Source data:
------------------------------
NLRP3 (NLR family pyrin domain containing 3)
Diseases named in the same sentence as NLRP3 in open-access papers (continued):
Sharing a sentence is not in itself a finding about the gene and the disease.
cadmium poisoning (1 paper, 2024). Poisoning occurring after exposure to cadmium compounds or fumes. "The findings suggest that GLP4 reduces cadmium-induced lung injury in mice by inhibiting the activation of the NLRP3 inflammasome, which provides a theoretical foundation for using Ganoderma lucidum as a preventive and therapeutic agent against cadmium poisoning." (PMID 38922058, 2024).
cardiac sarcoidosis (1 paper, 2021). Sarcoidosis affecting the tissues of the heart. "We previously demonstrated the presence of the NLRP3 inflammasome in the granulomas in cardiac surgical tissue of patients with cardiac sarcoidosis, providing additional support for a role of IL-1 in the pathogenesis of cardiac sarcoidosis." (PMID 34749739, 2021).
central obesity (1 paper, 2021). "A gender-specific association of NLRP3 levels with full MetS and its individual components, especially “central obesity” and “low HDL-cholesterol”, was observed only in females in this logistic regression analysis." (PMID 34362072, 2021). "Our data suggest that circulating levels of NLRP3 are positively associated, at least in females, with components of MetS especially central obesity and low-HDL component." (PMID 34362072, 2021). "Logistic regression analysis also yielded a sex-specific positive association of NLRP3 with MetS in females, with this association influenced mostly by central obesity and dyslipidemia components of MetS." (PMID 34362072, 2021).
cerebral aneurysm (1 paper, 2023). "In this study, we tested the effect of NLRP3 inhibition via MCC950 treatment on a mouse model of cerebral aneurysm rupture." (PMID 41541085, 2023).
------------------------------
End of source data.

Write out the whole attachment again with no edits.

NLRP3 (NLR family pyrin domain containing 3)
Diseases named in the same sentence as NLRP3 in open-access papers (continued):
Sharing a sentence is not in itself a finding about the gene and the disease.
cadmium poisoning (1 paper, 2024). Poisoning occurring after exposure to cadmium compounds or fumes. "The findings suggest that GLP4 reduces cadmium-induced lung injury in mice by inhibiting the activation of the NLRP3 inflammasome, which provides a theoretical foundation for using Ganoderma lucidum as a preventive and therapeutic agent against cadmium poisoning." (PMID 38922058, 2024).
cardiac sarcoidosis (1 paper, 2021). Sarcoidosis affecting the tissues of the heart. "We previously demonstrated the presence of the NLRP3 inflammasome in the granulomas in cardiac surgical tissue of patients with cardiac sarcoidosis, providing additional support for a role of IL-1 in the pathogenesis of cardiac sarcoidosis." (PMID 34749739, 2021).
central obesity (1 paper, 2021). "A gender-specific association of NLRP3 levels with full MetS and its individual components, especially “central obesity” and “low HDL-cholesterol”, was observed only in females in this logistic regression analysis." (PMID 34362072, 2021). "Our data suggest that circulating levels of NLRP3 are positively associated, at least in females, with components of MetS especially central obesity and low-HDL component." (PMID 34362072, 2021). "Logistic regression analysis also yielded a sex-specific positive association of NLRP3 with MetS in females, with this association influenced mostly by central obesity and dyslipidemia components of MetS." (PMID 34362072, 2021).
cerebral aneurysm (1 paper, 2023). "In this study, we tested the effect of NLRP3 inhibition via MCC950 treatment on a mouse model of cerebral aneurysm rupture." (PMID 41541085, 2023).